The reasoning behind the USO is sound. Yes, we need to all have access to affordable, ubiquitous, FUNCTIONAL broadband. It is the mechanism(s) to support it that seem deeply flawed. Yeah, 3G would be nice (compared to what is available today) but not whilst our mobile operators are permitted to screw us with 'unlimited' tariffs that aren't, disproportionate data costs, and at speeds which are NOT broadband any more than ADSL is. Encourage them to invest for 2012 and beyond certainly, but not in something that won't deliver. And the wireless cloud should be an overlay on a superfast FTTH network, not a substitute for it.

4G may prove expensive, but nowhere near as expensive as wasting precious public money on a solution that people from the top levels of industry down to grassroots know is 'unfit for purpose' already.

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£1billion for 4 inches of snow?!

Read more! Apparently, the recent marginal snowfall which managed to bring this country to a near standstill yesterday and today, has cost British businesses in the region of £1billion+, and 1 in 5 people didn't get to work.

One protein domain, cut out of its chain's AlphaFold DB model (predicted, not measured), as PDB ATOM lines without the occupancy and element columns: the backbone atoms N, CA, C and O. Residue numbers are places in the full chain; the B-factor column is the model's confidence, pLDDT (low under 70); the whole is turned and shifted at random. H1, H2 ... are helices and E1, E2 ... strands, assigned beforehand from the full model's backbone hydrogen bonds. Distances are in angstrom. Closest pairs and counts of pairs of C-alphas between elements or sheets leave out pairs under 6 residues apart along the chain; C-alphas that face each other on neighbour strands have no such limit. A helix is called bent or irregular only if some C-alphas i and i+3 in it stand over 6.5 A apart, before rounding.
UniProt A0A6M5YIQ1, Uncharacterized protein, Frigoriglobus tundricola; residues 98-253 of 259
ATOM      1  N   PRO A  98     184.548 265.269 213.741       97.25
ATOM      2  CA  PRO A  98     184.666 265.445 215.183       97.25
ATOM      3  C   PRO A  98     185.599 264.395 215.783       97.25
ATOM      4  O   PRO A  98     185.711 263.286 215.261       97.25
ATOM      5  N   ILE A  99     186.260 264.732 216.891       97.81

Anyone who lives in a country that normally can operate under several feet of snow with no disruption, or who is staggered when the UK grinds to a halt under a couple of inches of powder, may find these figures somewhat astounding. I know I do.

Particularly, because it strikes me on hearing it that a) £1bn is a fair way to giving everyone in rural Britain FTTH so they could contribute to their job wherever they were (the townies can walk to work presumably, most people in rural areas live miles from their jobs) and b) sets me to wondering how many of that 20% who didn't make it to work could have worked from home if the necessary infrastructures were in place and thereby reduced that incredible loss to British business.

Anyone care to hazard a guess on that second?

If we take it that even if the UK only had 10 days of 'disruptive weather' a year, (this is Britain, remember?! It rains constantly and when that happens we get life and property threatening floods on a boringly regular basis; when it snows, the country is brought to its knees; and when it is sunny, half the workforce pulls a sicky to sunbathe), the cost to business is enough to put FTTH in.

Has anyone got any figures on how much the weather costs this country's businesses? Surely there is enough financial justification for teleworking and remote system etc management just from the weather to put FTTH in?

Sadly, I am doubly dischuffed because the snow didn't make the slightest bit of difference to me. It snowed. The road was shut, but I work from home and all my clients know that. I still got out to the local shop though - a mere 10 mile jaunt to our nearest bread and milk seller. The Internet connectivity was as crap as every other day - still can't Skype the next village let alone my Canadian and American clients, and realistically it was actually probably worse than normal cos all those skiving gits were online flogging stuff on Ebay. Ho hum.